Nobody is perfect. That's just a generally accepted truth, right? We all have faults, we are all human, that's fine. It's normal to have faults. And I believe, fervently and earnestly, that we would all be much better off if we could acknowledge and accept those faults. If we could all just admit to ourselves that, yes, we are all imperfect and I, too, have flaws, it would be so healthy and productive. And yes, admitting that you have a flaw is the first and most important step in attempting to overcome that flaw. But I'm not even necessarily advocating that people need to overcome their flaws. Just admitting them would be enough, I think. It seems like such a small thing that we could all do to make our lives easier and more pleasant. And it would eliminate such a lot of conflict.
But it seems to me that almost nobody is actually willing to do that, and I just can't understand it at all. This unwillingness is deeply frustrating and disheartening to me. It stands in the way of self-improvement and communication, and it leads to hypocrisy and misunderstanding. I have infinitely more respect and admiration for people who are able to acknowledge their shortcomings and take responsibility for their choices. But I think a passage from The Tao of Pooh explains this concept more gently and eloquently:
"A fish can't whistle and neither can I." Coming from a wise mind, such a statement would mean, "I have certain limitations, I know what they are." Such a mind would act accordingly. There's nothing wrong with not being able to whistle, especially if you're a fish. But there can be lots of things wrong with blindly trying to do what you aren't designed for. Fish don't live in trees, and birds don't spend too much time underwater if they can help it. Unfortunately, some people - who always think they're smarter than fish and birds, somehow - aren't so wise, and end up causing big trouble for themselves and others.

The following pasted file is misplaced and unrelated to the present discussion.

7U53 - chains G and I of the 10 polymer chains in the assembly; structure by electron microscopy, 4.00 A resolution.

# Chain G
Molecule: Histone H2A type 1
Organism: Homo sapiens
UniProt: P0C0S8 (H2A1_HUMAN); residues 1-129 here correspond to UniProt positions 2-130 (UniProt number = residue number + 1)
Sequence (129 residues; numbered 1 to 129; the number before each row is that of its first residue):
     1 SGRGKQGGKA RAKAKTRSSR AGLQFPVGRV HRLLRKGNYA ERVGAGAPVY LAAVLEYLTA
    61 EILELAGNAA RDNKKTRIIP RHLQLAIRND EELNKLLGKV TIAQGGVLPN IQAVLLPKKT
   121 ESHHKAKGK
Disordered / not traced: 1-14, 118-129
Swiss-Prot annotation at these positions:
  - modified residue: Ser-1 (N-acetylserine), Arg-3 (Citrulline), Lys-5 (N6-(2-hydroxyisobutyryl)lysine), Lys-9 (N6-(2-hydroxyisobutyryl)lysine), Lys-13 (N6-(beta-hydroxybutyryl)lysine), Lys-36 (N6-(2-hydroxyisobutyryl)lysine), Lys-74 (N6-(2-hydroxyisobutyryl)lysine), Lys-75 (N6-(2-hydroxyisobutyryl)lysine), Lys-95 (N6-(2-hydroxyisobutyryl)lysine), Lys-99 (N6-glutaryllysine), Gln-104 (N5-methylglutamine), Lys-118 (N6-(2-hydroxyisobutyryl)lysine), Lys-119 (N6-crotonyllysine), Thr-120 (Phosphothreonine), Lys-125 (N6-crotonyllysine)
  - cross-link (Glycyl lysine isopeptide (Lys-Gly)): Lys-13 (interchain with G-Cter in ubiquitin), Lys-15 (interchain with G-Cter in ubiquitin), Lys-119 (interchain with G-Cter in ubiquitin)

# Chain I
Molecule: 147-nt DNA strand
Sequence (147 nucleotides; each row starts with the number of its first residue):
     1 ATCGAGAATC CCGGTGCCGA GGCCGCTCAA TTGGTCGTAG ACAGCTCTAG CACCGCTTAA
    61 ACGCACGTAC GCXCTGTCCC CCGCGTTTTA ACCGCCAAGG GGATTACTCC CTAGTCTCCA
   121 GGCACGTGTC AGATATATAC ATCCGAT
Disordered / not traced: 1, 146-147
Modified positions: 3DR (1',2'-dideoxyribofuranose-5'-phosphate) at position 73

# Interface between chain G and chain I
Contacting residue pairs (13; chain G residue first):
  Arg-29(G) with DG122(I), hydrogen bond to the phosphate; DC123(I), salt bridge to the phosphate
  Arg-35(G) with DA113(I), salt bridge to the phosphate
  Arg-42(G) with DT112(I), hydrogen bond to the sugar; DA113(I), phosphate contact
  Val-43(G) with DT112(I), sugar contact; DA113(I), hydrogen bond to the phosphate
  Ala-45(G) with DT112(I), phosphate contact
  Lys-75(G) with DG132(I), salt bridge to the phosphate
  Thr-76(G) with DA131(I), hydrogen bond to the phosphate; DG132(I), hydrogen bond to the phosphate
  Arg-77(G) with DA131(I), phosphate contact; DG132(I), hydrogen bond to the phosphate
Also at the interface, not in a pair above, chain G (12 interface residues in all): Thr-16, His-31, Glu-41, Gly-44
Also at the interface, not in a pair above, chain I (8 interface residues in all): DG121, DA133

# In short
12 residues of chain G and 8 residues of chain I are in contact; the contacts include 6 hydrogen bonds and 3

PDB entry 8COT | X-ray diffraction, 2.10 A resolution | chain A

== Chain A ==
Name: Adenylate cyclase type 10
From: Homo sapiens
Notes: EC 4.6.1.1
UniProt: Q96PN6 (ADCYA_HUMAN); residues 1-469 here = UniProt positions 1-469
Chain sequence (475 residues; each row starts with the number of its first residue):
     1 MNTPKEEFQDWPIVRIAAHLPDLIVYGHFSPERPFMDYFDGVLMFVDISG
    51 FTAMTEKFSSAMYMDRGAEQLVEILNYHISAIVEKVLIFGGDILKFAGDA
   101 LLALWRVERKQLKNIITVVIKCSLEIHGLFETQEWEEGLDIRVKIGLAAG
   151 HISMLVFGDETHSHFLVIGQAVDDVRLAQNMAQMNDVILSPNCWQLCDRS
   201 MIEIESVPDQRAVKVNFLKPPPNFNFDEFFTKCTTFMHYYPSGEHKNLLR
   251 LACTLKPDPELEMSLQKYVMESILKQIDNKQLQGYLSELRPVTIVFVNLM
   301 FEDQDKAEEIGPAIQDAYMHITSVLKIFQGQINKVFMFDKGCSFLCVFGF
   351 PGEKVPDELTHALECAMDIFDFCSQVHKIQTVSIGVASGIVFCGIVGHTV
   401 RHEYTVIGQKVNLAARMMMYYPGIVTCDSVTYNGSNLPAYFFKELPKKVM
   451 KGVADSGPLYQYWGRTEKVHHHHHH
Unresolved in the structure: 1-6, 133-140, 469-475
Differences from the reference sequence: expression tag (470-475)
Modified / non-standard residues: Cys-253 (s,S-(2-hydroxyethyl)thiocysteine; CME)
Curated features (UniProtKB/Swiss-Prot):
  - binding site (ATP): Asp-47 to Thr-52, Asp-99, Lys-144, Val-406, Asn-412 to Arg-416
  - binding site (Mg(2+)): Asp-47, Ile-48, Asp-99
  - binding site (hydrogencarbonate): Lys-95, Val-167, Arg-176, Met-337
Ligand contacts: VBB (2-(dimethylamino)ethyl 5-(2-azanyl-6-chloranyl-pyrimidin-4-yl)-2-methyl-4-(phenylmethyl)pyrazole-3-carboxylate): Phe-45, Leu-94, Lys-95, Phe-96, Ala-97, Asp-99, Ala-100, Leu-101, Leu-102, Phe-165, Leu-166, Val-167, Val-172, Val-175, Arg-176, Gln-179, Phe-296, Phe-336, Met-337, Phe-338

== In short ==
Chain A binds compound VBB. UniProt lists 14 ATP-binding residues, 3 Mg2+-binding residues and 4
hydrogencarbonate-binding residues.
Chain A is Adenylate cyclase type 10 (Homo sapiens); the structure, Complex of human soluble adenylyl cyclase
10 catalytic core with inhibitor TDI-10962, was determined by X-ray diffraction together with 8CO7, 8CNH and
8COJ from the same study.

That doesn't mean that we need to stop changing and improving. It just means that we need to recognize What's There. If you face the fact that you have weak muscles, say, then you can do the right things and eventually become strong. But if you ignore What's There and try to lift someone's car out of a ditch, what sort of condition will you be in after a while? And even if you have more muscle than anyone alive, you still can't push over a freight train. The wise know their limitations; the foolish do not. . .
A saying from the area of Chinese medicine would be appropriate to mention here: "One disease, long life; no disease, short life." In other words, those who know what's wrong with them and take care of themselves accordingly will tend to live a lot longer than those who consider themselves perfectly healthy and neglect their weaknesses. So, in that sense at least, a Weakness of some sort can do you a big favor, if you acknowledge that it's there. The same goes for one's limitations. . . Once you face and understand your limitations, you can work with them, instead of having them work against you and get in your way, which is what they do when you ignore them, whether you realize it or not. And then you will find that, in many cases, your limitations can be your strengths.
Strive for self-awareness. It's worth it, I promise. Turn your gaze inward and see if you can dig up a few personal flaws or limitations of your own. And I don't mean flaws like having bad handwriting or biting your nails or needing to lose a few pounds. I mean the fundamental faults and foibles that define you as a unique individual. It's okay to have them. I mean, you're human, so you definitely have them. Just own them.